Efficacy of Monitoring and Supporting College Students Teamwork: A Case Study

By Anthony Joseph and Mabel Payne.

Published by The Learner Collection

Format Price
Article: Print $US10.00
Article: Electronic $US5.00

In its 2009 “Job Outlook,” the National Association of Colleges and Employers (NACE) reported that employers rated job applicants with communication skills, strong work ethics, teamwork skills, and initiative more highly than those with other skills and attributes. Teamwork skills were tied with strong work ethics and were second only to communication skills. The most desirable team is the high-performing team, which is a high-performance collaborative learning group; a collaborative learning group, which performs above the level of its individual members, is sometimes called a real team. It is difficult for most teams to achieve the level of a high-performance collaborative learning group. For most student teams, it is also difficult to achieve the level of a real team. Hence, student teams should be monitored and supported on a continual basis, rather than merely monitored and evaluated at regular intervals. In an urban university’s computing science department, a computer science course taught in three semesters over three years was centrally focused on student learning. The course instances were structured around teams; some were monitored and supported, while others were not. In the course, students kept journals and were taught how to work in teams. The teams were formed by the professor, using a multiple intelligence inventory as well as student provided information on their academic profile. The life-span of each team was the duration of the semester with the task of working together as a unit both in and out of class on all elements of the course except exams. In this paper, we intend to show, for the small sample under study, that with monitoring and supporting of teams and their members, individual and team performances increase toward their optimum values as well as students’ desired, expected, and actual performances become better aligned.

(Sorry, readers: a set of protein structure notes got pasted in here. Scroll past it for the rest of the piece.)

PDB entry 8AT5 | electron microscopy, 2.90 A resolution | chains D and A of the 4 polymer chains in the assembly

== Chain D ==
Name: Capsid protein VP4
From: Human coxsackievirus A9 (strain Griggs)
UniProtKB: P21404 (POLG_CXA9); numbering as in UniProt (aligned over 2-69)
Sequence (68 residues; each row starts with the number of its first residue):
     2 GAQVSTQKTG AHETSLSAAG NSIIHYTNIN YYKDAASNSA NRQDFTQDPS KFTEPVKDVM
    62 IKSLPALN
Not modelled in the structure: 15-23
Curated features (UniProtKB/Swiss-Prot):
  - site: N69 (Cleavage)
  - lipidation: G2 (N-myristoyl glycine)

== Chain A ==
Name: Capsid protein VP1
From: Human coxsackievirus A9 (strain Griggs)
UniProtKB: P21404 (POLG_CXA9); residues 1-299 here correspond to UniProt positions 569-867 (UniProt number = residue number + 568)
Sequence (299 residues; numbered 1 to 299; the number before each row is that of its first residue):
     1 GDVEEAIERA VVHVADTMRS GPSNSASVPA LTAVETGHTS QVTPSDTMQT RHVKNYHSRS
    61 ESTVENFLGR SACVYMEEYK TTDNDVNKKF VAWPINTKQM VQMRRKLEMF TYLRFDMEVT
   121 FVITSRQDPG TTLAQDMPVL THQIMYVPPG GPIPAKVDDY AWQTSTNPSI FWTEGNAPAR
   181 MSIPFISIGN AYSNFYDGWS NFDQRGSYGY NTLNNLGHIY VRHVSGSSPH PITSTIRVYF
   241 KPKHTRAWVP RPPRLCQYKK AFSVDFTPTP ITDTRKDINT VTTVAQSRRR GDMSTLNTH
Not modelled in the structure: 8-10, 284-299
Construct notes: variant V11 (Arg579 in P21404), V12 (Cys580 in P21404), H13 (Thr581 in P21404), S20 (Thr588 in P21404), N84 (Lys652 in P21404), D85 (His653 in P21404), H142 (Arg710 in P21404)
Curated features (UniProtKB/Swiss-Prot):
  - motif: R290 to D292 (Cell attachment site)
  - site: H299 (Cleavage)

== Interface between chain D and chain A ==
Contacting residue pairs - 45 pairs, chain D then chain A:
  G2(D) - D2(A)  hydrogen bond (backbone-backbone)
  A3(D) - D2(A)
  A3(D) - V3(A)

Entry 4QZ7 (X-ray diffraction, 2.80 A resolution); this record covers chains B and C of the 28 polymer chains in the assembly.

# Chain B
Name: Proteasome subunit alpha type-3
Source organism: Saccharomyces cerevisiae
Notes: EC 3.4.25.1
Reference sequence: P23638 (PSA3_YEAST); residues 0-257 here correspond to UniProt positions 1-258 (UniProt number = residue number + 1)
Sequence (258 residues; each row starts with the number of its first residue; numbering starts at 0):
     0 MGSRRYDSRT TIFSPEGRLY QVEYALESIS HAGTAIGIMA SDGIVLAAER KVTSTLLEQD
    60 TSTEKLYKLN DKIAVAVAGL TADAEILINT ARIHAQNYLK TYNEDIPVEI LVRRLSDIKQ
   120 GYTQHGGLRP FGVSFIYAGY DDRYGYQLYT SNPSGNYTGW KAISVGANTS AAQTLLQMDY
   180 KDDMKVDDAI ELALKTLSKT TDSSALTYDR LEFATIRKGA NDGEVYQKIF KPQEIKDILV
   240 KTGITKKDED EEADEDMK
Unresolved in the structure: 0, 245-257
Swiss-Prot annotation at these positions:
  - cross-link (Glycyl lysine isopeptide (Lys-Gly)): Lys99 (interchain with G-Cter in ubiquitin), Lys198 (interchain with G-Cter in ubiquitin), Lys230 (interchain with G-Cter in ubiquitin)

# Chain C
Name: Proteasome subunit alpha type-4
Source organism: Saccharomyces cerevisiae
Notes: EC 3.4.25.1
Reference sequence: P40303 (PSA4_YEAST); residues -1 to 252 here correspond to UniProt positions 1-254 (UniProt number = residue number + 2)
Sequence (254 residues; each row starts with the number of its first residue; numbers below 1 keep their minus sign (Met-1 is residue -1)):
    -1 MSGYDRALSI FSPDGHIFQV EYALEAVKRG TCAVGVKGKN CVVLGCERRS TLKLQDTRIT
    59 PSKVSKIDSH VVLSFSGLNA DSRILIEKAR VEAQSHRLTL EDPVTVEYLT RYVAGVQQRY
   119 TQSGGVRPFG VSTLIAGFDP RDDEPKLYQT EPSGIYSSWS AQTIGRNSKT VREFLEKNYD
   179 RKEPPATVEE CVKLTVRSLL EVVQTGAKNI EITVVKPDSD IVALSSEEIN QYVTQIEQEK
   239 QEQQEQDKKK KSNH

Keywords: Teamwork, Collaborative Learning, Monitoring and Supporting, Performance

The International Journal of Learning, Volume 18, Issue 9, pp.239-256. Article: Print (Spiral Bound). Article: Electronic (PDF File; 791.253KB).

Dr. Anthony Joseph

Associate Professor, Pace University, New York, NY, USA

Dr. Anthony Joseph is an Associate Professor at Pace University.

Mabel Payne

Education Research Consultant, Bronx, NY, USA

Mabel Payne is an Education Research Consultant.


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